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Because those who have participated in the LDS Temple Endowment ceremony make a covenant to not talk about what goes on inside LDS temples, it is often asserted that this is a “secret ceremony.” However, many Mormons become very offended by this connotation, claiming that the ceremony is not “secret” but rather “sacred.” It seems odd that categorizing the ceremony in such a manner would make this subject off limits. There are many areas deemed sacred by Latter-day Saints, yet Mormons seem to have no problem discussing them. For instance, the Book of Mormon is considered by them to be a sacred book, but few Mormons or Mormon missionaries would hesitate to tell their testimony about this book and the message contained within its pages.
Until the ceremony was drastically revised in 1990, the temple ceremony itself contained portions that patrons (those who participate in the ceremony) were told to keep secret. For instance, Mormons must learn three different tokens or handshakes they feel are necessary if they hope to be able to return to their God after death. These include the first and second token of the Aaronic Priesthood and the First Token of the Melchizedek Priesthood or sign of the Nail and the Second Token of the Melchizedek Priesthood or Sure Sign of the Nail. Each token came with an obligation of “secrecy.” After learning the “First Token of the Aaronic Priesthood,” a character portraying the Mormon God “Elohim” tells them, “I will now explain the covenant and obligation of secrecy which are associated with this token….” Patrons then had to “covenant” never to reveal these secret handshakes by promising, “Rather than do so, I would suffer my life to be taken.” The post-1990 ceremony has deleted the words “of secrecy” regarding this and other tokens but patrons are still told to “never reveal” what they have learned. The newer ceremony also no longer requires patrons to repeat the phrase, “Rather than do so, I would suffer my life to be taken.”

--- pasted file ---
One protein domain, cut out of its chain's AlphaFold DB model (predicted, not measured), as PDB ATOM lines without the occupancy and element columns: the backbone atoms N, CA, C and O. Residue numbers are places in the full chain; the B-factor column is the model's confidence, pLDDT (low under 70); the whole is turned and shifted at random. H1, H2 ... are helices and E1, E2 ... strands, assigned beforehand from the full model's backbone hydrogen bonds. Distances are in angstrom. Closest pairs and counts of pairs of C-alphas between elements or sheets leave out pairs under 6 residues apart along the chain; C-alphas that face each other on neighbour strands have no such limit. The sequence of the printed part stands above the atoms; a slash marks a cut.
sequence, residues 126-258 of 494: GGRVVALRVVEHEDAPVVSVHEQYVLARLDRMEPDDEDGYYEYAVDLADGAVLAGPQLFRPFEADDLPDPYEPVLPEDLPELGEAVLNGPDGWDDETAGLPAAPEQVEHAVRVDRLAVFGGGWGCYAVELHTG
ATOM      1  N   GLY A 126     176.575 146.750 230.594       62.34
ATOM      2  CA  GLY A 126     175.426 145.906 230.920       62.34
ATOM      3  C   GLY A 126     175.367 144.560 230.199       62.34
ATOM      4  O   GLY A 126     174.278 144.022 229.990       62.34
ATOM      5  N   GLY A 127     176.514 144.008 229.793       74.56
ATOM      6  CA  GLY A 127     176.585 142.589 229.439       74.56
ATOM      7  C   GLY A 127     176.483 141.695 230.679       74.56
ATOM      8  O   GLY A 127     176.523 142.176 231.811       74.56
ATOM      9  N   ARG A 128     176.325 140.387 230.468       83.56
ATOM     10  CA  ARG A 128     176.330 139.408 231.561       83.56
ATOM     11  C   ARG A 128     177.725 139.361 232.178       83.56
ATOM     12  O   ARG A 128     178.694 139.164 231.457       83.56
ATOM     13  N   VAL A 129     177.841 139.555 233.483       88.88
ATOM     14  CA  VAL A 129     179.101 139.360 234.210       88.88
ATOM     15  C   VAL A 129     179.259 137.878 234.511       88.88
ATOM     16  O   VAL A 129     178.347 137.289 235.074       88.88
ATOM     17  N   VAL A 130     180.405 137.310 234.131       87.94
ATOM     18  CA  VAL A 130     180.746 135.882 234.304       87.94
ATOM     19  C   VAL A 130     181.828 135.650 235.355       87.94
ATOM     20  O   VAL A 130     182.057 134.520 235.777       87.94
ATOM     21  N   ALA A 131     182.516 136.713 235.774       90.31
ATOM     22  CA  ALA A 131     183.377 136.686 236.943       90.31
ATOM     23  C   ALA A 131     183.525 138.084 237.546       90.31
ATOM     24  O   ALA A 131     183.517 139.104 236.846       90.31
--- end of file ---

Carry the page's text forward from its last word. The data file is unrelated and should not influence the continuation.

While it is true that the temple is sacred to the faithful Latter-day Saint, the fact that what goes on inside is to be kept from public knowledge fits the definition of secret. The fact is, it is both. Respected LDS historian Richard L. Bushman agrees. “While some members will claim that Mormon temples are ‘sacred not secret,’ Bushman said that ‘temples are secret, plain and simple,’ noting that even members ‘don’t speak to each other about it.’” (Richard L. Bushman, “Seek understanding, not converts, Bushman urges Mormons,” Deseret News, March 6, 2008).
Though Mormons are told that their ceremony is representative of the ancient ceremony mentioned in the Bible, there is no evidence to suggest that Jewish worshipers in Bible times were ever threatened with death for merely revealing what went on inside the Jerusalem temple. Nor is there any evidence to suggest that the ancient temple rites were similar to those enjoined by Mormons in their temples.